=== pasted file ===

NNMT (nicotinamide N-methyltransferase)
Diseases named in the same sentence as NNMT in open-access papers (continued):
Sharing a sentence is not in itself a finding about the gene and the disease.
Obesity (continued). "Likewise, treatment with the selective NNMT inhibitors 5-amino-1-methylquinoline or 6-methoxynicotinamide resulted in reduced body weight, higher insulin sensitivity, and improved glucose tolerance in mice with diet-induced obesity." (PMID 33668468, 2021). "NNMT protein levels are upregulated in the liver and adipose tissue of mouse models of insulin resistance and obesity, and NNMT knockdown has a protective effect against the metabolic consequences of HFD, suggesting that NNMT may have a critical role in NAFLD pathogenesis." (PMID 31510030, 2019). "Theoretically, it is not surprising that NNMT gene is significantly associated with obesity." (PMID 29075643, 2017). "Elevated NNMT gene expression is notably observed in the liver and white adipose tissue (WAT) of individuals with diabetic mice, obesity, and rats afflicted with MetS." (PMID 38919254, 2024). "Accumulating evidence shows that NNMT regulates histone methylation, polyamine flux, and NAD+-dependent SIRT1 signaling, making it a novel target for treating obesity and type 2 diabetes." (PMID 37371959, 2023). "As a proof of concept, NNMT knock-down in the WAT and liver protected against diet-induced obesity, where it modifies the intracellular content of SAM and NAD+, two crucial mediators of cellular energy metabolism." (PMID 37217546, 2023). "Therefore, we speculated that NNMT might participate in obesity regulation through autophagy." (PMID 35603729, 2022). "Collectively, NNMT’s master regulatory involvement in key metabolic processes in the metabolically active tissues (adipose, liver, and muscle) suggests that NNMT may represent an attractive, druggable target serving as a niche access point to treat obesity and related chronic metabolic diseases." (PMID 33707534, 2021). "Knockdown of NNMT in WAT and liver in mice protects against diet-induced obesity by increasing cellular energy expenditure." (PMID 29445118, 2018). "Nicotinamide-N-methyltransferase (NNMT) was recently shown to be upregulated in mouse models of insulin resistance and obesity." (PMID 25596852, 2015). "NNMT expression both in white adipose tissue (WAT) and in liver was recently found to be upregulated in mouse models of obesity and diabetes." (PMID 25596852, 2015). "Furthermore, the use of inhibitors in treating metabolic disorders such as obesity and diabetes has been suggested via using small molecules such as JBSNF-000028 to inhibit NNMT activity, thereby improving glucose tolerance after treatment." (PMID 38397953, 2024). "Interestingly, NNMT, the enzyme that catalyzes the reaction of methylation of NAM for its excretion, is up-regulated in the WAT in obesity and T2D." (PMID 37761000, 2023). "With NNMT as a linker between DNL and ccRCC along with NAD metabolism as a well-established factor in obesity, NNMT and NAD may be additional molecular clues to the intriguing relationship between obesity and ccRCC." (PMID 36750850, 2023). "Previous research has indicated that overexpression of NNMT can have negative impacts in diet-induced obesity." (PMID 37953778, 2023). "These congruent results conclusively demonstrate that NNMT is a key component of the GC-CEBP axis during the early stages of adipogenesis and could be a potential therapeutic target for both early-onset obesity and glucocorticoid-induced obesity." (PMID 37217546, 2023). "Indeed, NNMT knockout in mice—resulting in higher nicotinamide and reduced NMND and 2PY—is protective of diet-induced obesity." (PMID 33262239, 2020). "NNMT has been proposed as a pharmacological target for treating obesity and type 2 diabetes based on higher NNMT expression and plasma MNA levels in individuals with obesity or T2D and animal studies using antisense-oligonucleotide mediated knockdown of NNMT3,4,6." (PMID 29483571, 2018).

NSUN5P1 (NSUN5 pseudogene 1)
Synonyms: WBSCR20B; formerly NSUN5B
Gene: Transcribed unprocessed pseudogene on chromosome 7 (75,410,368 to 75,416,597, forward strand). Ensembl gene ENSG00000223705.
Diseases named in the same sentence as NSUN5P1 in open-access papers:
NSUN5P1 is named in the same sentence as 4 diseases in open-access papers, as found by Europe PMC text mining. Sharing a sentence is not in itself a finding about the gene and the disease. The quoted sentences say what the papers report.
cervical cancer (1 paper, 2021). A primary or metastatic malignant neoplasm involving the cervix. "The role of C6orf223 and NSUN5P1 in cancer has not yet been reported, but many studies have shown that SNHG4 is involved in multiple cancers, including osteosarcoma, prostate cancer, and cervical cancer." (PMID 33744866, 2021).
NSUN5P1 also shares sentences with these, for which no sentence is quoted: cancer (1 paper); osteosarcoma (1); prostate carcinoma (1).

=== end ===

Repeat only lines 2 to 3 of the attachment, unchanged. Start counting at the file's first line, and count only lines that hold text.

Diseases named in the same sentence as NNMT in open-access papers (continued):
Sharing a sentence is not in itself a finding about the gene and the disease.